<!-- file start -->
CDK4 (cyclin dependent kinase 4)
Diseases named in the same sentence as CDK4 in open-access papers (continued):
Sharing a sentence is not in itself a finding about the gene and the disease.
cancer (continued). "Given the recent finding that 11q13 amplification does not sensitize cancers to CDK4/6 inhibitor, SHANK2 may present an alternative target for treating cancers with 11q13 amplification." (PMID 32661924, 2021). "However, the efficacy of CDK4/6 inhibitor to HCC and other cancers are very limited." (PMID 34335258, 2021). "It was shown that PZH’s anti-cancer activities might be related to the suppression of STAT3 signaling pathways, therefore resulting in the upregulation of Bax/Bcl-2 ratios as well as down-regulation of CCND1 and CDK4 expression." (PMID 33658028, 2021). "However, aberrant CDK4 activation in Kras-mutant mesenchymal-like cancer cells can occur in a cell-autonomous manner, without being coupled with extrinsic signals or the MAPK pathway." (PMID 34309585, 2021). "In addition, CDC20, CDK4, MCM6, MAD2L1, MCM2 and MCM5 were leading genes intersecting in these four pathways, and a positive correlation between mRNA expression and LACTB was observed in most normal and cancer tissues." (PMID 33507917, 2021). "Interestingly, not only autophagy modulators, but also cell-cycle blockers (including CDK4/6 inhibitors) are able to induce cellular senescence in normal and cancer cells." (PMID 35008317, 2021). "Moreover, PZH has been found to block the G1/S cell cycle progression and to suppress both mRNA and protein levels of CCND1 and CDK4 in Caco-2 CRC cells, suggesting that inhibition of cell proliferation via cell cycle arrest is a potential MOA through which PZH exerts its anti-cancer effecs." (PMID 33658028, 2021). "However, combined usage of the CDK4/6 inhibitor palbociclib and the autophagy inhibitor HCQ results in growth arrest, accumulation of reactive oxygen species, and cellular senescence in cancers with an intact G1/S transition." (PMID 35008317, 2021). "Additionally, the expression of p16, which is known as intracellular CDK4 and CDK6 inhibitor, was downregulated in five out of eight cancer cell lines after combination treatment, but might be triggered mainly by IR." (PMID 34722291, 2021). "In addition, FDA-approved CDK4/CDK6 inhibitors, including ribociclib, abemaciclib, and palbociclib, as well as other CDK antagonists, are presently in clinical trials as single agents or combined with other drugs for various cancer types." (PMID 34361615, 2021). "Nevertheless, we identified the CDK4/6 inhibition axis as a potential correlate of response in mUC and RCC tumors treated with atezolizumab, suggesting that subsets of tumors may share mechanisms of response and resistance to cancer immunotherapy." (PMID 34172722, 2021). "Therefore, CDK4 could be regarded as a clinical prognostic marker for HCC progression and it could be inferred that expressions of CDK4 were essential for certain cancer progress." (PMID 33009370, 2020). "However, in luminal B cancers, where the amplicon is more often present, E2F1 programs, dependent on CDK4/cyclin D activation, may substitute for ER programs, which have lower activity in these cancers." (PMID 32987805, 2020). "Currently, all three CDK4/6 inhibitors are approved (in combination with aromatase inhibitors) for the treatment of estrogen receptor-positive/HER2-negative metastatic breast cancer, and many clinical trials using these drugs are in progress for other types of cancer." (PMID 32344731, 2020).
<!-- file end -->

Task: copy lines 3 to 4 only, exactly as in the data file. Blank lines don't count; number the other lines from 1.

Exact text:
Sharing a sentence is not in itself a finding about the gene and the disease.
cancer (continued). "Given the recent finding that 11q13 amplification does not sensitize cancers to CDK4/6 inhibitor, SHANK2 may present an alternative target for treating cancers with 11q13 amplification." (PMID 32661924, 2021). "However, the efficacy of CDK4/6 inhibitor to HCC and other cancers are very limited." (PMID 34335258, 2021). "It was shown that PZH’s anti-cancer activities might be related to the suppression of STAT3 signaling pathways, therefore resulting in the upregulation of Bax/Bcl-2 ratios as well as down-regulation of CCND1 and CDK4 expression." (PMID 33658028, 2021). "However, aberrant CDK4 activation in Kras-mutant mesenchymal-like cancer cells can occur in a cell-autonomous manner, without being coupled with extrinsic signals or the MAPK pathway." (PMID 34309585, 2021). "In addition, CDC20, CDK4, MCM6, MAD2L1, MCM2 and MCM5 were leading genes intersecting in these four pathways, and a positive correlation between mRNA expression and LACTB was observed in most normal and cancer tissues." (PMID 33507917, 2021). "Interestingly, not only autophagy modulators, but also cell-cycle blockers (including CDK4/6 inhibitors) are able to induce cellular senescence in normal and cancer cells." (PMID 35008317, 2021). "Moreover, PZH has been found to block the G1/S cell cycle progression and to suppress both mRNA and protein levels of CCND1 and CDK4 in Caco-2 CRC cells, suggesting that inhibition of cell proliferation via cell cycle arrest is a potential MOA through which PZH exerts its anti-cancer effecs." (PMID 33658028, 2021). "However, combined usage of the CDK4/6 inhibitor palbociclib and the autophagy inhibitor HCQ results in growth arrest, accumulation of reactive oxygen species, and cellular senescence in cancers with an intact G1/S transition." (PMID 35008317, 2021). "Additionally, the expression of p16, which is known as intracellular CDK4 and CDK6 inhibitor, was downregulated in five out of eight cancer cell lines after combination treatment, but might be triggered mainly by IR." (PMID 34722291, 2021). "In addition, FDA-approved CDK4/CDK6 inhibitors, including ribociclib, abemaciclib, and palbociclib, as well as other CDK antagonists, are presently in clinical trials as single agents or combined with other drugs for various cancer types." (PMID 34361615, 2021). "Nevertheless, we identified the CDK4/6 inhibition axis as a potential correlate of response in mUC and RCC tumors treated with atezolizumab, suggesting that subsets of tumors may share mechanisms of response and resistance to cancer immunotherapy." (PMID 34172722, 2021). "Therefore, CDK4 could be regarded as a clinical prognostic marker for HCC progression and it could be inferred that expressions of CDK4 were essential for certain cancer progress." (PMID 33009370, 2020). "However, in luminal B cancers, where the amplicon is more often present, E2F1 programs, dependent on CDK4/cyclin D activation, may substitute for ER programs, which have lower activity in these cancers." (PMID 32987805, 2020). "Currently, all three CDK4/6 inhibitors are approved (in combination with aromatase inhibitors) for the treatment of estrogen receptor-positive/HER2-negative metastatic breast cancer, and many clinical trials using these drugs are in progress for other types of cancer." (PMID 32344731, 2020).